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Sunday, October 8, 2006

Guzman Y GomezGuzman Y Gomez Taqueria (With Pictures!)
Sydney's lack of decent Mexican food has been well-documented. After another okay (but not excellent) dinner at Baja Cantina in Glebe Friday night, I was about ready to throw in the towel. Imagine our surprise then when we happened upon the Grand Opening of Guzman Y Gomez Taqueria in Newtown yesterday! We stopped for a minute to talk to one of the founders, a genuine Noo Yawker named Steven. He told us with pride how he'd actually brought one of the best chefs in Mexico to cook here in Sydney, and how many of the staff (which included some lovely ladies) were Mexican as well. We were loaded down with worms though, so we made a mental note to come back another time.

We lasted about 24 hours. We walked over to Newtown today and debated over whether a "taqueria" would survive on King Street. On the plus side, cheap and cheerful ethnic takeaways seem to do well there. On the negative, they're in the Cursed location on the corner between Newtown Thai and T2 (where Pasta Shot and a dozen other concepts have bit the dust over the past few years). The fitout and branding looked pretty slick to me, which might work or might not. The Snook thought it might look too "American," but I countered that Gloria Jeans and Crumpler seem to be doing pretty well there these days. So with trepidation, we arrived to see what all the fuss was about. And DUDE, there was a LINE out the door!
 
The odd thing is, there were literally about ten people running around the tiny kitchen. I think working out the inefficiencies in the food production is going to be their first major task. We probably waited fifteen minutes or more just to give our order - a lot of Aussies needed to be handheld through the menu items, and Steven was also trying to stall the line to keep pace with the kitchen - and then it probably took another five or so to get our food. Their main menu items are Tacos (11 different varieties), Burritos (9 varieties), Quesadillas (7 varieties), and sides. (And there are three different salsas as well.) So while it looked simple, it really wasn't. There are way too many choices. That's my first critique. It might speed up the kitchen assembly line if the options are simplified.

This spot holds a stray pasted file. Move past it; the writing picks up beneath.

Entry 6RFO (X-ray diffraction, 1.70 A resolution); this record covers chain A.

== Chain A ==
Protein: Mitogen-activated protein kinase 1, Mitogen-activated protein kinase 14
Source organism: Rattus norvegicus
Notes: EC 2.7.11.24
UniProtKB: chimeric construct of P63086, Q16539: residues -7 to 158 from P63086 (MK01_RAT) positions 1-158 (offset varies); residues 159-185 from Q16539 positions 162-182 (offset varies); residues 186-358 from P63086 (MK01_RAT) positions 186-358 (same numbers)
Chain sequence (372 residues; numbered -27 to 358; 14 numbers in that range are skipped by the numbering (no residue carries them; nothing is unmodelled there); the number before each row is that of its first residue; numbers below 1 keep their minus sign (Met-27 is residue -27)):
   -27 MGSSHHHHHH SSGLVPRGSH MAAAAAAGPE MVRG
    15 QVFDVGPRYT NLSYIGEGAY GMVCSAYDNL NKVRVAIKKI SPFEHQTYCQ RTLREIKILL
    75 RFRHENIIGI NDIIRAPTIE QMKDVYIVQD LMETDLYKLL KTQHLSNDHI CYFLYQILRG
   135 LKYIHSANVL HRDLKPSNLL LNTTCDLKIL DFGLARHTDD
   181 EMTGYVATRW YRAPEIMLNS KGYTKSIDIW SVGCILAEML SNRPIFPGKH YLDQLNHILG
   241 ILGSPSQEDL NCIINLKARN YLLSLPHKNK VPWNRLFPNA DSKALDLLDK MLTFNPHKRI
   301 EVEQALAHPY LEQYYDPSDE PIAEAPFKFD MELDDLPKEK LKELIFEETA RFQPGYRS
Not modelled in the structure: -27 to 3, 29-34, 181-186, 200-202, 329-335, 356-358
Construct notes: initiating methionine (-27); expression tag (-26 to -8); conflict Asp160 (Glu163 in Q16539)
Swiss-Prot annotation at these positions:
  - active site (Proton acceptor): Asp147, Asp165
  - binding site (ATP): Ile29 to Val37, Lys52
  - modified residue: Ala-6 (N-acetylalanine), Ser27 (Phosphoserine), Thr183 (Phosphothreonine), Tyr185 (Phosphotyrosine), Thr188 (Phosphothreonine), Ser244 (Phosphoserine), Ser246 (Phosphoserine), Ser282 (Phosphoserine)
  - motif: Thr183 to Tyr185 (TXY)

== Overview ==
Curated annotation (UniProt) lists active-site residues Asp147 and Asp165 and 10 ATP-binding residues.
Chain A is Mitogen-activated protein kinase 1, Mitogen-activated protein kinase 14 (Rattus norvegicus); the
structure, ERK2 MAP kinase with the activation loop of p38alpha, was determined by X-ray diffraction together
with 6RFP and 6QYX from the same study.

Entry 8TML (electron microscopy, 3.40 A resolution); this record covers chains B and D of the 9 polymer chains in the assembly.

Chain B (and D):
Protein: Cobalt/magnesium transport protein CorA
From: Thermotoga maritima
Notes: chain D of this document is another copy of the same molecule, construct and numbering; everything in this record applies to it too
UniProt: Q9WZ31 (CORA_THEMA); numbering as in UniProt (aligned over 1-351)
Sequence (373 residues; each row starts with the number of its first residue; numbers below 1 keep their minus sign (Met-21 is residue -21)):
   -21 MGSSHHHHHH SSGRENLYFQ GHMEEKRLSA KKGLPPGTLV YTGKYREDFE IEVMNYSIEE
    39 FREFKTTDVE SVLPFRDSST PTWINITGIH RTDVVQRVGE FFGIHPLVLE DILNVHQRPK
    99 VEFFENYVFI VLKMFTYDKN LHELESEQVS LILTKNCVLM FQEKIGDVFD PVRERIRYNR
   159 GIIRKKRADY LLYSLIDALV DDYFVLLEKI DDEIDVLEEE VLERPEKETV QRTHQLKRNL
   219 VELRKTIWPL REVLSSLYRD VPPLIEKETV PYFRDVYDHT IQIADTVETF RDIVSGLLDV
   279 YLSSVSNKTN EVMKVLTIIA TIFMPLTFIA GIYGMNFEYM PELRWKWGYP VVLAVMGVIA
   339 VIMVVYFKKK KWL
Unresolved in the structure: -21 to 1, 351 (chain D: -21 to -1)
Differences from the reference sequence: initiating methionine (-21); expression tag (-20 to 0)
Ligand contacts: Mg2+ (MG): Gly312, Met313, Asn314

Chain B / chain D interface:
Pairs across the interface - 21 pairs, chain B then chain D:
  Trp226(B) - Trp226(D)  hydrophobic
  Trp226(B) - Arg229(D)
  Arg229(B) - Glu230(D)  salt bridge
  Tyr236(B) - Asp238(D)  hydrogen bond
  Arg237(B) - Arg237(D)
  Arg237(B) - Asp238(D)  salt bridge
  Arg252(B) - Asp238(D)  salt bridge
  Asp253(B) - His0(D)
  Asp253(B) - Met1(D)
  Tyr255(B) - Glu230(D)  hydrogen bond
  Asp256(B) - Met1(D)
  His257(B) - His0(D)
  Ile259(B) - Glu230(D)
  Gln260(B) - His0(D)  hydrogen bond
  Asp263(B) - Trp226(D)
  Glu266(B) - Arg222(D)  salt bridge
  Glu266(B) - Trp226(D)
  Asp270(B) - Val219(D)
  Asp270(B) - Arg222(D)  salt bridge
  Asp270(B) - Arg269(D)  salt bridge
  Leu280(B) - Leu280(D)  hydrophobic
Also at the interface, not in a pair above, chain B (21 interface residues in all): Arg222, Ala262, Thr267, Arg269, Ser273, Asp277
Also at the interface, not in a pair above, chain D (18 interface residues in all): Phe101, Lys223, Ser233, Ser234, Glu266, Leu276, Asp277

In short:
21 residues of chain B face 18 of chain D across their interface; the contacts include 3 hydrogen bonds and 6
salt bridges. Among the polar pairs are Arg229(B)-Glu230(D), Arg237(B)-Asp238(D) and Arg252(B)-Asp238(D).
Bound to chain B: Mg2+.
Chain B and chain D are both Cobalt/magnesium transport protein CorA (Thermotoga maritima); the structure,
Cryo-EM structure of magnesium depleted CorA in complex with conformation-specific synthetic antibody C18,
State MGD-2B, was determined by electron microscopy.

Anyway, we told Steven to give us half a dozen tacos in whichever salsa combinations were best. He also upsold us on a cup of chili. The place was too packed to stay though, so we took the whole lot home to unpack. Here's what we got:

The Whole SpreadRiceD.F. Steak and Onions Taco
Pork Adobado TacoGYG's Famous ChilliPrawns in Yellow Mole Taco
Fish 'Baja' Style TacoPork Guerrero TacoChicken Guerrero Taco


Disappointingly, everything was a bit cold by the time we got it home. Nevertheless, we persevered. The highlights of the taco selection were the Pork Adobado and Prawns in Yellow Mole. Overall, though, I wasn't really impressed. Nothing even seemed very spicy, even though I knew he'd used the hot tomatillo salsa on at least a few of them. We were left wondering if they'd gone light on the spiciness out of concern for the Aussie palate or something. I could taste the dry rubs and everything seemed very nice, but the flavour could've been ramped up about tenfold. The only taco I didn't care for at all was the "Baja" Style Fish. It just seemed really dry and weird. It might've been better with, like, a tablespoon of salsa, I guess. The rice had some greenish spice on it - the menu says it's "sofrito" - but I didn't quite get if we were supposed to eat it straight or spoon it on the tacos or what. The tacos all just seemed a bit interchangeable and bland. (Could the kitchen staff have forgotten the salsa altogether? There's not a lot in these pictures. Next time I'll ask for extra.)